Oxytrol Food Interactions
Medications can interact with certain foods. In some cases, this may be harmful and your doctor may advise you to avoid certain foods. In the case of Oxytrol, there are no specific foods that you must exclude from your diet while receiving this medication.
Before taking Oxytrol, tell your doctor about all of your medical conditions. Especially tell your doctor if you:
- Are allergic to Oxytrol or any of its ingredients
- Have or have had hyperthyroidism, coronary heart disease, congestive heart failure, cardiac arrhythmias, hiatal hernia, tachycardia (rapid heart beat), hypertension, myasthenia gravis, and prostatic hypertrophy (enlargement of the prostate gland)
- Have problems with your liver or kidney
- Have a blockage preventing urine flowing out from your bladder
- Have a blockage in your stomach or intestines, or have ulcerative colitis or gastroesophageal reflux disease (GERD)
Tell your doctor about all the medicines you take including prescription and non-prescription medicines, vitamins, and herbal supplements.
Oxytrol and Pregnancy
Tell your doctor if you are pregnant or plan to become pregnant. The FDA categorizes medications based on safety for use during pregnancy. Five categories - A, B, C, D, and X, are used to classify the possible risks to an unborn baby when a medication is taken during pregnancy.
Oxytrol falls into category B. There are no well-done studies that have been done in humans with Oxytrol. In animal studies, pregnant animals were given this medication, and the babies did not show any medical issues related to this medication.
Oxytrol and Lactation
Tell your doctor if you are breastfeeding or plan to breastfeed. It is not known if Oxytrol crosses into human milk. Because many medications can cross into human milk and because of the possibility for serious adverse reactions in nursing infants with use of this medication, a choice should be made whether to stop nursing or stop the use of this medication. Your doctor will decide if the benefits outweigh the risks of using Oxytrol.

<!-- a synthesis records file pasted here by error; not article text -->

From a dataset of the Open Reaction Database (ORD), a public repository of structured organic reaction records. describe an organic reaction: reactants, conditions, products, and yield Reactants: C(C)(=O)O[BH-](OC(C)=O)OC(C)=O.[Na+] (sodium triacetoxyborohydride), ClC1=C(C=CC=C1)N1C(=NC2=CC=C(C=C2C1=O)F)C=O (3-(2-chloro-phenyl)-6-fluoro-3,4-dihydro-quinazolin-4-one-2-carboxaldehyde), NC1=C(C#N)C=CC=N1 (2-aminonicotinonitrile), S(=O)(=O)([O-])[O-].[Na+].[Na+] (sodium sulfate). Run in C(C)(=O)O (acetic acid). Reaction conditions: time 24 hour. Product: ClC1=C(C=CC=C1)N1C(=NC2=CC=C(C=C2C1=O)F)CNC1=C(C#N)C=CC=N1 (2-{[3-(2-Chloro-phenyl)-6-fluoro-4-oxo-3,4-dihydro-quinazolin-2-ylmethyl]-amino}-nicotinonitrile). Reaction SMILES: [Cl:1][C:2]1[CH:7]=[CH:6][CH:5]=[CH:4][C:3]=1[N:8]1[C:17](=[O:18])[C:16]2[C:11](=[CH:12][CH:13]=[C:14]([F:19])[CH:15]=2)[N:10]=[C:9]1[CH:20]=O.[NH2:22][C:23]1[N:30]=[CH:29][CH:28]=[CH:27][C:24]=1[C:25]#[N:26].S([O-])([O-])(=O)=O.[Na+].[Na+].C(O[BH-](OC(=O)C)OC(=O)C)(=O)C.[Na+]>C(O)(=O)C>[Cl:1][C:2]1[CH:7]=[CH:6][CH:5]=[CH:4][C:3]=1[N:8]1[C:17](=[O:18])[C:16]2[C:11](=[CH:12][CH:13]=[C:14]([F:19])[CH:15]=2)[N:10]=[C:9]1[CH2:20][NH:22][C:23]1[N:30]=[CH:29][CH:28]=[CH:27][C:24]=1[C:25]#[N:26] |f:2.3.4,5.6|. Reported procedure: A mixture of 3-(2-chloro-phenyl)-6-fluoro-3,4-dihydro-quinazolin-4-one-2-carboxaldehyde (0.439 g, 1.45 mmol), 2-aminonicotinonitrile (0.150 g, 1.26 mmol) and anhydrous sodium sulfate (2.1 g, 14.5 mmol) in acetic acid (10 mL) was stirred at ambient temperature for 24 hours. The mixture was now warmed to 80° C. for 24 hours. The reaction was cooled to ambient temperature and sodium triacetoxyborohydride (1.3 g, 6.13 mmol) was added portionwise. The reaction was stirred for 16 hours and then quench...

Apply Oxytrol exactly as prescribed.
Oxytrol comes as a transdermal (patch) form and is applied twice a week (every 3-4 days).
Apply Oxytrol to clean, dry skin on abdomen, hip, or buttock. Select a new site for each new system (avoid reapplication to same site within 7 days). Wear patch under clothing; do not expose to sunlight.
Alcohol may intensify the effect of this medication.
If you miss a dose, take the missed dose as soon as you remember. If it is almost time for the next dose, skipped the missed dose and take your next dose at the regular time. Do not apply two doses of Oxytrol at the same time.
Apply this medication exactly as prescribed by your doctor. Follow the directions on your prescription label carefully.
The dose your doctor recommends may be based on the following:
- the condition being treated
- other medical conditions you have
- other medications you are taking
- how you respond to this medication
- your weight
- your height
- your age
- your gender
The recommended dose of Oxytrol (oxybutynin) is one 3.9 mg/day patch twice weekly (every 3-4 days).
If you apply too much Oxytrol, call your healthcare provider or local Poison Control Center, or seek emergency medical attention right away. If Oxytrol is administered by a healthcare provider in a medical setting, it is unlikely that an overdose will occur. However, if an overdose is suspected, seek emergency medical attention.